Looks like the Levi's account is about to go into review. Yup, the brand has promoted Jennifer Sey, previously VP of e-commerce to the position of Global CMO. And we all know what that means--it's
agency review time, baby! Sey will take over for Rebecca Van Dyck who left for Facebook in February of last year. Van Dyck was responsible for the "Go Forth" campaign which aimed to unify brand
messaging globally. While Sey has been a loyal employee of Levi's since 1999 serving as Dockers Senior Marketing VP and Levi's Global Marketing VP, we think it's her turn in the spotlight and we'll
soon see a new look for the legacy brand.
Could the same be true for MasterCard? It seems so. The brand has hired Raja Rajamannar as CMO, a position formerly occupied by Alfredo Gangotena who
will retire. Rajamannar spent 15 years as CMO of Citigroup's bank card business and is cited as dramatically improving the brand's business model. Will he do the same for MasterCard? Will he be a
"priceless" addition to the marketing team? Is MasterCard even doing the "priceless" thing anymore?
Speaking of changes, agencies may get more action for their clients on Twitter. The
social network has hired former Ticketmaster President Nathan Hubbard to head up its first foray into e-commerce--projected by Forrester to hit $370 billion by 2017--with tools for brands to sell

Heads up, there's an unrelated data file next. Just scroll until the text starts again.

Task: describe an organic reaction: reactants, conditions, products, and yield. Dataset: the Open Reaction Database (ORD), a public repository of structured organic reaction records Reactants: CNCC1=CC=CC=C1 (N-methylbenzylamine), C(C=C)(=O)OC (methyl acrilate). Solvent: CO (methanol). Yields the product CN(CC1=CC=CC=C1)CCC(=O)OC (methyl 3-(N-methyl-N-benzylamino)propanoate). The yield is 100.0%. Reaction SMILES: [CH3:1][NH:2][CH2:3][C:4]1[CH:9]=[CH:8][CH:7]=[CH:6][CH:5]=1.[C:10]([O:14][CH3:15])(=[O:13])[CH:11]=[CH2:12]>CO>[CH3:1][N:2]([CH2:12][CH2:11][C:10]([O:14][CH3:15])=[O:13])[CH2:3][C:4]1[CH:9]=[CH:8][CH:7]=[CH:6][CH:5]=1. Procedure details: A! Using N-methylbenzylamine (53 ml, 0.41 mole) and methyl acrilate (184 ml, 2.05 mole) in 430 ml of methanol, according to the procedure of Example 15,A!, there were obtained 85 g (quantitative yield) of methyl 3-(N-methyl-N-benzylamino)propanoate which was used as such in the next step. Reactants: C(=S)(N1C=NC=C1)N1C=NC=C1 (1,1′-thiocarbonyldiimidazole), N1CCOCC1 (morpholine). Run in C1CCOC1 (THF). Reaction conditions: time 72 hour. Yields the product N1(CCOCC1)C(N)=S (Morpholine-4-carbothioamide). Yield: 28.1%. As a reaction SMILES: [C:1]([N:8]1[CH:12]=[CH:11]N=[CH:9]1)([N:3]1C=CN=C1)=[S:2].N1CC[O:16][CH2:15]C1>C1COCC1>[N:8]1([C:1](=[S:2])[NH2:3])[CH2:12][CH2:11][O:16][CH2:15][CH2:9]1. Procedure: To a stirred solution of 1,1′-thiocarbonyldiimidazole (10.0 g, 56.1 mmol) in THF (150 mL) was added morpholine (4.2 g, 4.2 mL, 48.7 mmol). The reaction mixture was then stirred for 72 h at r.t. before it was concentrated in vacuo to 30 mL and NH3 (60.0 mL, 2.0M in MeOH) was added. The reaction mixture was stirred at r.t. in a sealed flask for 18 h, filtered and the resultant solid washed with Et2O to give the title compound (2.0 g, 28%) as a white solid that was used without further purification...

goods and services inside tweets. And you thought your Twitter feed was annoying now?
OK this is funny. Remember when GM Global CMO Joel Ewanick--who, as you recall was canned after
having dabbled in nefarious soccer endorsement deal financials--said last year "we simply can't justify the expense" of Super Bowl advertising? Well, maybe he's just the kind of guy that just isn't
good with money because now that he's gone, GM says it will return to the Super Bowl with five spots for Chevy and one for Cadillac. At an estimated cost of $4 million per :30, GM will be spending a
pretty penny. Why can't we get past the nagging thought that there were some Ewanick-fueled financial shenanigans surrounding last year's decision not to advertise in the Super bowl?
here's even more proof advertising agencies have way too much free time on their hands. Goodby, Silverstein & Partners' BETA Group has developed Touch Room, an app that allows two people to enter
a virtual room and make their fingers touch the same point so each of their phones vibrates. Wait, what? For what purpose? Oh wait, our bad. BETA is a bunch of developers who dabble with technology to
find interesting solutions to problems. But, really? Is it too difficult to just "reach out and touch someone" the old fashioned way? Yeah, it probably is. Can anyone even remember which brand that
tagline was for?
Oy vey! Just two seconds after Jeff Bezos bought The Washington Post for a song, the paper has announced it will up its efforts to sell native advertising in the print
edition. Desperate much? Like a self-absorbed account planner trying to sell a research report to a paper clip maker, the Post's chief revenue officer, Kevin Gentzell said, "I think that a big part of
native is to create experiences for brands in places in the printed pages where there wasn't formerly advertising." Oh really? You mean the places were actual vetted editorial used to exist? Why don't
you just rename the paper The Washington Post Sunday Circular? At least that way, readers will know what to expect when they pick up the paper in the morning